While Nims is used to going against the odds, the fearless Nepalese climber never backs down from a challenge, having the time of his life in doing what he loves to honour his mother, wife and his country. This is pure inspiration, soaking up every moment and doing it in style. From challenging political rulings and putting his house and life on the line, Nims is the epitome of determination and will power. It’s what compels him to overcome, to keep on keeping on and it’s just the spirit we need to encourage us in such trying times in the aftermath of Covid-19. Reaching the peaks of such monoliths as Annapurna, Dhaulagiri, Mount Everest, Lhotse and Makalu, K2, Cho Oyu, Manaslu and Shishapangma – this is the stuff of Lord of the Rings. Spectacular and otherworldly imagery peppers this quick-paced overview of Project Possible from footage, photographs and animated recreations.

From unexpected rescue attempts, near-death experiences and even queues of traffic going up Mount Everest… 14 Peaks: Nothing is Impossible tracks the perils of the sport, constantly reminding viewers how many have succumbed to the severe elements and lack of oxygen. This documentary touches on a number of issues relating to Purja’s personal life from his strong bond with his mother, his desire to give Nepal its rightful place in the climbing community to longstanding prejudices within the sport. Focused on climbing all 14 mountain peaks, which are represented as visualisations – as you’d expect the film moves at a breakneck speed in trying to condense so many summits. Snow and mountains in the region all start to look the same and while the conditions help distinguish them, you get the impression that biographical detail was deliberately interspersed to add more colour.

Nims narrates the film, providing a first-hand account of chronological events with interviews from peers chiming in about the conditions and their thoughts on this incredible historical attempt. It’s a jam-packed film that serves as an overarching overview of the man’s courage, determination and desires – offering a character portrait and human interest factor to spur things on. While it manages to check these boxes moving at a pace and carrying enough infotainment to keep you transfixed, something gets lost in translation. There are documentaries that chart one single summit and while 14 Peaks: Nothing is Impossible dwarfs them, something is lost in conveying the grueling challenge – failing to capture the extraordinary pursuit of just reaching the summit of one. Unfortunately, this undermines the act of climbing 8,000m + mountains, making it seem so much easier than it actually is with graphics that diminish the giants.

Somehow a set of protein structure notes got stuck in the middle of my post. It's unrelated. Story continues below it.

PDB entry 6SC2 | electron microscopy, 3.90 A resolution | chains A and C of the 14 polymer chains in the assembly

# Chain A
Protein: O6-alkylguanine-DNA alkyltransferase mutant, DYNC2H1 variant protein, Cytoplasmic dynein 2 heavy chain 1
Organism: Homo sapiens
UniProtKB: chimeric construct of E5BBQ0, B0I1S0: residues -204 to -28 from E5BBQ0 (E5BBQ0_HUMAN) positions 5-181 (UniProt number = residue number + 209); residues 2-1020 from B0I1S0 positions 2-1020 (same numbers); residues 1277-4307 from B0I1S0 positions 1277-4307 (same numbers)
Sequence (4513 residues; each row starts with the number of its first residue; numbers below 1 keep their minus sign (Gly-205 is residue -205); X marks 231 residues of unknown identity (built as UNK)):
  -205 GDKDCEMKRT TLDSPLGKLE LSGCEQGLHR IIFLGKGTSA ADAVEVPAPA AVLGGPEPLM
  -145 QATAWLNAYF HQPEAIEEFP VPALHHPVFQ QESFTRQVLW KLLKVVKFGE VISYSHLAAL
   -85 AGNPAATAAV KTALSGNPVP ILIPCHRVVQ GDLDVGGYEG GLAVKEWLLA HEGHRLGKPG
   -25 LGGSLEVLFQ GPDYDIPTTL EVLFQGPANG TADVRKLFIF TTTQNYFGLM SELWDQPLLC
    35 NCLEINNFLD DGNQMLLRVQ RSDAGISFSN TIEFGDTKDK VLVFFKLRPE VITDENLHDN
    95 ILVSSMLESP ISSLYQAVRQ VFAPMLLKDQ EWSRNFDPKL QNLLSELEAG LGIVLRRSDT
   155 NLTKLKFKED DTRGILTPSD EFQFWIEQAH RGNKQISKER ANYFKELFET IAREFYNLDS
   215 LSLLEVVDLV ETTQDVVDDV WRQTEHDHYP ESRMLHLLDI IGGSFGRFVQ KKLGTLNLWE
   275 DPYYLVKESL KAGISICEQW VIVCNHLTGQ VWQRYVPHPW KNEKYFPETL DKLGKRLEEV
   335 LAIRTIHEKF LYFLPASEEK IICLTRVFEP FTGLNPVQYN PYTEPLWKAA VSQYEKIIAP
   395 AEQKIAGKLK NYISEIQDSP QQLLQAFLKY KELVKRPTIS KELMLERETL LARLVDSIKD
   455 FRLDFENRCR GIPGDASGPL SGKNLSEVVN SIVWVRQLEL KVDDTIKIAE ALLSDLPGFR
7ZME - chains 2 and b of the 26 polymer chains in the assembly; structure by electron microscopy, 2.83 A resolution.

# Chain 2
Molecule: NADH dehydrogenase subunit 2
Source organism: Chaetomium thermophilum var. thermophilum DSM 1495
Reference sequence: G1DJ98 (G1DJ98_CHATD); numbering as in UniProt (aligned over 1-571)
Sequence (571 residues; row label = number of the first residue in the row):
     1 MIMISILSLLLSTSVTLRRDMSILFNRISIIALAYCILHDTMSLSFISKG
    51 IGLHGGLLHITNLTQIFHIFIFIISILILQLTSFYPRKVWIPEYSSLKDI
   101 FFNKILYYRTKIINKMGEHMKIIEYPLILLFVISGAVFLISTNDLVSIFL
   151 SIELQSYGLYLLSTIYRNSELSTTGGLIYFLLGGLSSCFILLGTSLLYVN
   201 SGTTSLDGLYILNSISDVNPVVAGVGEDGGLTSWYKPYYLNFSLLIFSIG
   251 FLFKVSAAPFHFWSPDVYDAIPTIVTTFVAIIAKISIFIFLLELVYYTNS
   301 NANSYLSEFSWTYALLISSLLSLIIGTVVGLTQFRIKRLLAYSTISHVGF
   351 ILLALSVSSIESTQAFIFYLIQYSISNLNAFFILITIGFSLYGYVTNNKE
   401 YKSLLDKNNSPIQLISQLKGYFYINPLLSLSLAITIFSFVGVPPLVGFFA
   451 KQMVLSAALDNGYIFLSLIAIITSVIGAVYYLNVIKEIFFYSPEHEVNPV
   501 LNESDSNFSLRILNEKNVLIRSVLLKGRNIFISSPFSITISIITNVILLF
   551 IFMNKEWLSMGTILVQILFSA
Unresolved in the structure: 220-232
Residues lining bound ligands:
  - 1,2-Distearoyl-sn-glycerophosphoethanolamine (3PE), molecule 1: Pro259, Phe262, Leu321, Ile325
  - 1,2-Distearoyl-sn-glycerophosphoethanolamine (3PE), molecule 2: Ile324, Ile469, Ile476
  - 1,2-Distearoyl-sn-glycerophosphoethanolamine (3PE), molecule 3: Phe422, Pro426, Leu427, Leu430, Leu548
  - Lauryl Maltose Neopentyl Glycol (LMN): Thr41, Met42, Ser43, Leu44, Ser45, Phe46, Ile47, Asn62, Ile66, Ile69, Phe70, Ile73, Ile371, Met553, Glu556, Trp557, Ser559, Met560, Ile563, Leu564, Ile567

We see Nims often commentating from the top of these mountains but without giving each summit its dues, it turns each standalone achievement into a hop, skip and jump. Perhaps immersing us in the conditions where survival becomes the watchword would’ve helped entrench the marvel of Purja and his team’s efforts. Writer-director Torquil Jones had his own mountain to climb, probably inundated with enough footage to turn the documentary into a series, required to hit certain story milestones along the way. As it stands, 14 Peaks is still a joy to watch from seeing Purja dancing and striving to witnessing more personal fly-on-the-wall moments. A testament to a historical feat with many records broken along the way, it’s an ode to the power of sheer will power, bravery and stubborn determination.

The bottom line: Awe-inspiring